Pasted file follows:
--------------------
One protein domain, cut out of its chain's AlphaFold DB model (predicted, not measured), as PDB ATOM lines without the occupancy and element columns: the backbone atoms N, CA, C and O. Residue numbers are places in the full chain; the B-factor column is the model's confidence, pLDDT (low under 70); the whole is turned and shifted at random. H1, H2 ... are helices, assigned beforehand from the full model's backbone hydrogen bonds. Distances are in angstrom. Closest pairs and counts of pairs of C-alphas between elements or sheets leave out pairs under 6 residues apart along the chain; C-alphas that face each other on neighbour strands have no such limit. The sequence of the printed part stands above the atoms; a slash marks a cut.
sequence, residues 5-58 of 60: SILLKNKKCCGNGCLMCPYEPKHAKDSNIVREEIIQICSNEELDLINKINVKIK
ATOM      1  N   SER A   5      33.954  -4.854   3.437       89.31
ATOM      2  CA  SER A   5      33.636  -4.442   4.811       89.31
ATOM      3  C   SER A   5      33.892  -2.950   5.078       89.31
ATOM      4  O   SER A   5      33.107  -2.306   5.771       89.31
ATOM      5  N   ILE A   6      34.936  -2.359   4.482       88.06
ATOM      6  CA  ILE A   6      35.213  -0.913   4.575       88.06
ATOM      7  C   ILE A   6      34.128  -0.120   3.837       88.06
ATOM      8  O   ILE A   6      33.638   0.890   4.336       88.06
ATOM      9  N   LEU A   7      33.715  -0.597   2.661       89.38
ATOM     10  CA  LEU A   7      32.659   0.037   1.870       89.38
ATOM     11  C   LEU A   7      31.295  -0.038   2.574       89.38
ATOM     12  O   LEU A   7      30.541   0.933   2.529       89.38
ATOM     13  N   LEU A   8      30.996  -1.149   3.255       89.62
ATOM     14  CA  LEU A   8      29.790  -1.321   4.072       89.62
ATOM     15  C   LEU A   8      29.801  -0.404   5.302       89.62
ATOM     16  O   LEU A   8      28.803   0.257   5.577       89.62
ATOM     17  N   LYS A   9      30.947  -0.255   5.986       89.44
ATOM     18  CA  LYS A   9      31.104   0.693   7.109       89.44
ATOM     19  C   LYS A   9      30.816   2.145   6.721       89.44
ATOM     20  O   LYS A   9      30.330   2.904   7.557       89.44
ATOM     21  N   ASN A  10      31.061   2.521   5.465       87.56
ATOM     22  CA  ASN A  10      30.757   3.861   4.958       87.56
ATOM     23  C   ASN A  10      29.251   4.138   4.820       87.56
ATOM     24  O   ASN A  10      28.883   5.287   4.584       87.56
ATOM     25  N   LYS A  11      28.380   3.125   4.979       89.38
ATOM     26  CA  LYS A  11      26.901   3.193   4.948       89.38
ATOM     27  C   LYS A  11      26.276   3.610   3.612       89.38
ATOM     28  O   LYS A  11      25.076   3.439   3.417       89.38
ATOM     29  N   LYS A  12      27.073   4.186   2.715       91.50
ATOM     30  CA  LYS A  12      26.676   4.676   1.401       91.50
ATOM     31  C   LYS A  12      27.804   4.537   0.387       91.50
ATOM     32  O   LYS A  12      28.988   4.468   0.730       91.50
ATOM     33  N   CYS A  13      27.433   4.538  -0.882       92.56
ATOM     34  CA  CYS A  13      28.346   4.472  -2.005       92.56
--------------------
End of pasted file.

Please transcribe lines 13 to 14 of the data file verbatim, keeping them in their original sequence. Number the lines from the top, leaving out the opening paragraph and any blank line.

ATOM     12  O   LEU A   7      30.541   0.933   2.529       89.38
ATOM     13  N   LEU A   8      30.996  -1.149   3.255       89.62